A little light at the end of the tunnel
A little light at the end of the tunnel
Work hard and reap the benefits of tax

At the end of January, tax is probably on your mind more than usual. It’s tempting, as HMRC continues its inexorable attack on your wealth, to feel downhearted. I want to sound a more cheery note and say that despite the tightening screw there’s still plenty you can do to protect your wealth strategically, as long as you stick to three-pointers.

The limited company remains a beautiful mechanism, even though it has been assaulted as much as any other tool in the mid-earning entrepreneur’s toolbox. HMRC increased the tax burden of operating through a limited company, just as it restricted the mortgage interest that can be claimed on rental properties. Prior to 2016 a husband and wife could extract £80k a year from their limited company with no personal tax, so incorporating was a no brainer

The type of people who become our clients — business owners who are about to step up a gear — often look back to those days and tell me they think it’s not worth incorporating any more. I tell them it is but you have to work harder. Here are the reasons why it is and why you have to work harder, so when you are deep in the paperwork you will be able to remember what it’s all for.

1. A sole trader earning £100k pays tax on £100k. Instead, if you get the structure of your business right, you can harness tax savings — but only a limited company gives you that flexibility. There’s no point having flexibility unless you use it because it costs more to maintain. All the options below become real once you tip into the higher rate as a sole trader. With a limited company, you acquire the option of not going into the higher tax rate, assuming you don’t need more than £50k to live off.

2. The beauty of a limited company structure is that you pay tax in two tiers. The company itself initially pays tax at a rate of 19%. Then you personally pay more tax as you take funds out of the company in the form of dividends. That’s where savings come into play: you can choose to withdraw a tax-efficient amount, or extract it all. There’s a sweet spot, meaning a husband and wife can extract £100k at a tax-efficient rate, then save 32.5% by leaving the remaining funds in their company. If they do this their tax rate will be 25% overall, combining the dividend tax at 7.5% with the corporation tax at 19%.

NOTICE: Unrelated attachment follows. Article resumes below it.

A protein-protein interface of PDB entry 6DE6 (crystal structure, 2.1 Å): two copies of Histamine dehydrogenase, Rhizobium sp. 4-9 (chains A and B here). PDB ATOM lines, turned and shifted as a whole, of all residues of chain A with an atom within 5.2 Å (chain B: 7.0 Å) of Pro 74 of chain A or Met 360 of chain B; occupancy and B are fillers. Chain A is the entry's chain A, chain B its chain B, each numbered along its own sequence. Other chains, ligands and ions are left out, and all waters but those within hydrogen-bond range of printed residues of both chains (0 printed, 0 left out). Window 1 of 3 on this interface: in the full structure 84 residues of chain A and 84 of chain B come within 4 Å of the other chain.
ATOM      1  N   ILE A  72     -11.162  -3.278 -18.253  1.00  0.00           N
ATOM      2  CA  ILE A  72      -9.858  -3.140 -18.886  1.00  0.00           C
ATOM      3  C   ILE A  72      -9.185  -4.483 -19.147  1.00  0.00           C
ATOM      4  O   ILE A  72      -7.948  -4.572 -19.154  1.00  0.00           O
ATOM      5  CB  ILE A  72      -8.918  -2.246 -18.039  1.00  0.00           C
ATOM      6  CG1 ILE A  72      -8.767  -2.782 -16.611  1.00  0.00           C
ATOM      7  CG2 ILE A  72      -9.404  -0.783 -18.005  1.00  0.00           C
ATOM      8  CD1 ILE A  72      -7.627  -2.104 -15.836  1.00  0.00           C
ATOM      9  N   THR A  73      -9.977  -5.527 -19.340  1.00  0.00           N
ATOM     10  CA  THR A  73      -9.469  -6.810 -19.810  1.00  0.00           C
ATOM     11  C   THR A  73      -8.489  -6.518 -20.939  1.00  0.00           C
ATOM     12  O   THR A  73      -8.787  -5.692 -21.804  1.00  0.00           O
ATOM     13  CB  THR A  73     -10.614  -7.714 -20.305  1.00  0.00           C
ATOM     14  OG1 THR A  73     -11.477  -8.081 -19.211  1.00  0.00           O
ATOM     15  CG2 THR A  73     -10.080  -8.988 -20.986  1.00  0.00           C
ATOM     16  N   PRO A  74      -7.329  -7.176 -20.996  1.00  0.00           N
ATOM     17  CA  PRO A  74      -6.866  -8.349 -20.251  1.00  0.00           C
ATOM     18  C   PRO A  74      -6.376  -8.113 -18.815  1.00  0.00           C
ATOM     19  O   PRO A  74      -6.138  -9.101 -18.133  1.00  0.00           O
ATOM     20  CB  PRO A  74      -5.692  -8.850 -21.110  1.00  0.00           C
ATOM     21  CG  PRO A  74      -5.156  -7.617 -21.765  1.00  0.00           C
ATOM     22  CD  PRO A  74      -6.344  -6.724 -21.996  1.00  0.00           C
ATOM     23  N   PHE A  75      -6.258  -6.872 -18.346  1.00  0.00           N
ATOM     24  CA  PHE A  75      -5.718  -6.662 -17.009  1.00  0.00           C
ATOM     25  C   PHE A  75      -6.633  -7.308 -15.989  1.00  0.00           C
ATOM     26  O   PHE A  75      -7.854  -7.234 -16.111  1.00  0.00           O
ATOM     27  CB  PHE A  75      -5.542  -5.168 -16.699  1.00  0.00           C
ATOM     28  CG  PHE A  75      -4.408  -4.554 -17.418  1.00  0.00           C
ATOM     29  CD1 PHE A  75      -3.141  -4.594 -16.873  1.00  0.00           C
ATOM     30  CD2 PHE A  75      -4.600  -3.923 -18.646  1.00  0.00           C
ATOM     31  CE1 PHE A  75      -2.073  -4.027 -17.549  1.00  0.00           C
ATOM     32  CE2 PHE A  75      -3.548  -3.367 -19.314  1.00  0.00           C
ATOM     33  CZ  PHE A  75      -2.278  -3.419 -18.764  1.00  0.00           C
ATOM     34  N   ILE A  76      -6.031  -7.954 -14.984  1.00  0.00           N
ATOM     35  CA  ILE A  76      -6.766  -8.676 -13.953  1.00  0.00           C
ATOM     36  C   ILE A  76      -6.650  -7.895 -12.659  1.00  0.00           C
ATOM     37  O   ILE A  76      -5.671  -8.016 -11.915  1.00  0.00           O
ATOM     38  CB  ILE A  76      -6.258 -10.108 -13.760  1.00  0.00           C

The funds that remain in the company are available to use tax-free. This is good for associates, who can extract what they need to live on, save tax-free, then buy a practice tax-free. You can do anything with the accumulated funds, buy a rental property and use it as a pension, build or renovate or develop, or if you’re retiring you can drip feed the funds out to pay low or no tax.

3. Once you set off down this path there can’t be any surprises. We do personal budgets with clients, looking at how much they spend on their mortgage, pension, and other bills. We find things they’re paying for from their personal funds which the company can take on instead, so we begin by setting up their company in the most advantageous way possible. Your company can pay directly into your pension as a company expense, and pensions aren’t taxed. That’s very efficient. Your company can also buy Bitcoin and some life assurance without tax.

We create a monthly or quarterly plan so you draw an agreed sum, say £100k, over the year, and then we monitor. I’ve reached this stage with people when all of a sudden there’s a new source of income, so they tip over into £120k, which costs them 60% in tax. Make sure you communicate with your accountant to avoid this. Your strategy needs to be working in real-time (it’s a criminal offence to backdate paperwork), so you must have foresight, work harder and pay more attention to get the tax savings.

We’re here to help you build your bespoke tax strategy and save thousands.

Hayley Robins
By Hayley Robins Senior Accountant
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